My Work

Monday, March 23, 2015

Hey, Buddy. Your Pants Are Unzipped

Do you remember all the nasty little things your “friends” did to you on April 1, April Fool’s Day? Do you remember what you did to your “friends” on this one day of the year when one can almost get away with being an SOB? Now that we’re up to date and understand the true meaning of today’s blog, I’ll tell you about the best one I ever pulled on anyone.

It was in the early years of this century, I was editor of Nevada’s premier on-line news magazine, The Nevada Observer, and in the tradition of Mark Twain, from time to time we would publish outlandish tales. Mine were under the signature of one Washoe Willie, a degenerate of established debauchery, and he wrote this:

Bold New Plan To Bring Sunlight To Beleaguered Virginia City
World Famous Engineer At The Heart Of Long Needed Plan
by Washoe Willie

Papers filed in Washington, D.C. and Carson City recently outline a bold plan that was first discussed over 100-years ago, to bring late afternoon sunshine to Virginia City. An environmental impact study is underway at this time and an engineering team led by Johann Schultz of Berlin is being put together. Schultz said, "I first read of the problem Virginia City has with late afternoon sunshine while visiting friends in San Francisco." He went on to say, "There are two small towns perched on mountainsides in the Black Forest that have also come to me for help."

Virginia City sits on the eastern flanks of Mt. Davidson, locally known euphemistically as Sun Mountain, and during the winter months the sun goes behind the mountain top as early as 2:00 p.m. Sitting above 6,000 feet altitude, it is already cold, and a lack of sunshine for extended hours makes life on the Comstock very difficult for many. The town survives today, not on mining but on tourism and when it gets dark, tourists go home. Even if it is early in the afternoon.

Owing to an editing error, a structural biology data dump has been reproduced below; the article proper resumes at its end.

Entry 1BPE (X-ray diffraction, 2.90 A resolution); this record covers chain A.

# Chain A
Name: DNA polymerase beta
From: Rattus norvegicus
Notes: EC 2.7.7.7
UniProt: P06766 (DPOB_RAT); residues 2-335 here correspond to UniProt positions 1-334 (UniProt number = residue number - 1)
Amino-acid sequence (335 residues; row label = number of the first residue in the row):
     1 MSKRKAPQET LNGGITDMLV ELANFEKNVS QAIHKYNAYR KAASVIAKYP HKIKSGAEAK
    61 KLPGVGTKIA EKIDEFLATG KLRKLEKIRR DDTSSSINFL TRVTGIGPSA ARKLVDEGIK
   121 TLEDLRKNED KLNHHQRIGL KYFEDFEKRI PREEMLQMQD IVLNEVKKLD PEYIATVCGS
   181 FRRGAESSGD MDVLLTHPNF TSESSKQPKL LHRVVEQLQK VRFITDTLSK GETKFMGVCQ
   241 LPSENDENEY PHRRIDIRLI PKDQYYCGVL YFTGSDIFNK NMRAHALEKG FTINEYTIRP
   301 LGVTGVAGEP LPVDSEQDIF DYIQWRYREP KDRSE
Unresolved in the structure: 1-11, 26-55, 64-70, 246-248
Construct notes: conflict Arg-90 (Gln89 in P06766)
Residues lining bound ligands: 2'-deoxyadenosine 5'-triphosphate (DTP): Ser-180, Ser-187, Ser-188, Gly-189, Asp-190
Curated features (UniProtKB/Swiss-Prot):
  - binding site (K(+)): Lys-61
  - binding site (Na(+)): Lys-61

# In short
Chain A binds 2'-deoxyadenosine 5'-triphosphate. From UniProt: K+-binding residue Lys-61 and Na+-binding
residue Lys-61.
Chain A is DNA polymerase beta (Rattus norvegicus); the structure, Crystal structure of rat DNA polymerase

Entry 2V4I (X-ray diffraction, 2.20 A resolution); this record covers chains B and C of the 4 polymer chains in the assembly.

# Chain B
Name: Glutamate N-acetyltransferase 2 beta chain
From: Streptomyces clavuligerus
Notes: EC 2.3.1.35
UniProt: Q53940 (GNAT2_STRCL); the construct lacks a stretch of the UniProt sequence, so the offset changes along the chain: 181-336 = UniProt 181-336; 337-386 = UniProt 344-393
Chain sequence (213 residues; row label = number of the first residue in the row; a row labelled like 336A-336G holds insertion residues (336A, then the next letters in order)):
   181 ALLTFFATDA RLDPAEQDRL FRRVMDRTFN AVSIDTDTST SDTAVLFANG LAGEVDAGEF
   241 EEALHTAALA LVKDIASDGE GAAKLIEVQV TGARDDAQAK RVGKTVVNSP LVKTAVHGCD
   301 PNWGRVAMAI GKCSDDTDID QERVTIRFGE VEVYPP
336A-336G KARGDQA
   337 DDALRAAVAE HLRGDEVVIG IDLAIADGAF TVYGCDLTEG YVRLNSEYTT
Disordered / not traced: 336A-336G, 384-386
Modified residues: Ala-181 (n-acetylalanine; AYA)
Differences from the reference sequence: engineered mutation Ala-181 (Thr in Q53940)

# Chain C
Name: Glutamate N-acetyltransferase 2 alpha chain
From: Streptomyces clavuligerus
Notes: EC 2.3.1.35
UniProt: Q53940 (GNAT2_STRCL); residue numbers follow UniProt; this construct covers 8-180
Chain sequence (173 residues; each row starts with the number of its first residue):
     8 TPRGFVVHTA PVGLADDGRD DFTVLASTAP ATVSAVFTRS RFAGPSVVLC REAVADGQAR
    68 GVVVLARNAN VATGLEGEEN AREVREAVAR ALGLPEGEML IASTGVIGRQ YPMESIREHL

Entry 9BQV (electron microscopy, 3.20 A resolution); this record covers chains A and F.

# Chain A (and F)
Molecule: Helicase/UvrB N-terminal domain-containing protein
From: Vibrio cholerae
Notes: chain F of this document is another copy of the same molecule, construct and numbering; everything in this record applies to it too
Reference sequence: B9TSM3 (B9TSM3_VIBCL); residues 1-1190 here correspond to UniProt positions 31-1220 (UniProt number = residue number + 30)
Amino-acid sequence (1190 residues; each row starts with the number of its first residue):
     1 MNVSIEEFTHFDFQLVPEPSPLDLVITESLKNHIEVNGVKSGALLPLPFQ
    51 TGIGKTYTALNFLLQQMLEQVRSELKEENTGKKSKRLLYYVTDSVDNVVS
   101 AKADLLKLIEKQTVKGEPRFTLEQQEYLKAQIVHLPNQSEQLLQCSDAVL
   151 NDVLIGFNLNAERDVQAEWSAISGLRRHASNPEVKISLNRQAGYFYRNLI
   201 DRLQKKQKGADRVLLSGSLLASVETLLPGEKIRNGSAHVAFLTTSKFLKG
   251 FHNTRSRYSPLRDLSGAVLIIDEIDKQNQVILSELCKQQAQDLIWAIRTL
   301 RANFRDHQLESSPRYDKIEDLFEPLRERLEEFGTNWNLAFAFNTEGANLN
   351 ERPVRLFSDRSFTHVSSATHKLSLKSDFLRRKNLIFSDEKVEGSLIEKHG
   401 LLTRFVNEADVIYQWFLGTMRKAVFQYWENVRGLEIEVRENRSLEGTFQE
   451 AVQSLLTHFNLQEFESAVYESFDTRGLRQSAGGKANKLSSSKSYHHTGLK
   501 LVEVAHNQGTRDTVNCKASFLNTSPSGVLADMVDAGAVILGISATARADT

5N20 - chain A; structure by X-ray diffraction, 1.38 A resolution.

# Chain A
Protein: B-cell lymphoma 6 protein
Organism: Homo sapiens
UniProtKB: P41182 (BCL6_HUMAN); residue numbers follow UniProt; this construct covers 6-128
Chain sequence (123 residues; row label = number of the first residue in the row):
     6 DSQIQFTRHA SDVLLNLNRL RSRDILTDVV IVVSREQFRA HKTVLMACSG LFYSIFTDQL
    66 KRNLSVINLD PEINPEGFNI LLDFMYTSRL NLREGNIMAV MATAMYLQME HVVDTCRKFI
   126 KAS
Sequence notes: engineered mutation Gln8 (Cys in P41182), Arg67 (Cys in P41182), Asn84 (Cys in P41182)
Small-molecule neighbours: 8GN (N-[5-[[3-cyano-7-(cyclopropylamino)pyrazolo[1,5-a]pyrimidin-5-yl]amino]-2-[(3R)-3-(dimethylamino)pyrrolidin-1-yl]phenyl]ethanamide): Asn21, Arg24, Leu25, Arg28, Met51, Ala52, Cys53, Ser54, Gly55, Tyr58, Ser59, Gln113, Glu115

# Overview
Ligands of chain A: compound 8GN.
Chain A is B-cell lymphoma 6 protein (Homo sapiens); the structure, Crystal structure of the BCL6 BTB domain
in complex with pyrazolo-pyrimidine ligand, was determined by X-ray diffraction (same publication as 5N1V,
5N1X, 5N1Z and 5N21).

Representatives from Virginia City's very active Comstock Merchant's Association contacted Schultz two-years ago, he says, "and brought me a delightful suggestion. Build a tunnel through the mountain, use mechanically torqued mirrors to correct for natural deviation of the sun's focus, and flood the Comstock with sunshine until late in the day." Schultz is known throughout Europe as one of the most sought after tunnel masters. Railroads throughout the Alps and other mountain ranges travel through Schultz built tunnels daily.

Plans that have been circulated in Nevada's capital city show a tunnel angled downward from west to east, with mirrors at the western edge to catch the sun's rays, and mirrors at the eastern opening to direct the sunshine across the cold and snowy side of the mountain. The engineering graphics that were not available for publication as we went to press even go so far as to show brilliant flowers blooming despite snow on the ground.

"The first thing I had to do," he told The Nevada Observer, "was to go to the tops of Slide Mountain and Mt. Rose along the Carson Range of the Sierra Nevada and plot the angle I would need in order for the most sunshine to be directed through a tunnel and come out above the town." Schultz said he has been working for more than nine-months on plotting those angles. "I think we will be able to start our drilling sometime in the spring if we can get all the necessary permits and licenses." So far there has been little publicized opposition to the plan. "Think of it, being able to walk along C Street at 4:00 O'clock on a January afternoon and have the town bathed in sunlight. What a boon it will be to those wonderful people that have lived in 15-hours or more of darkness every winter for more than 100-years."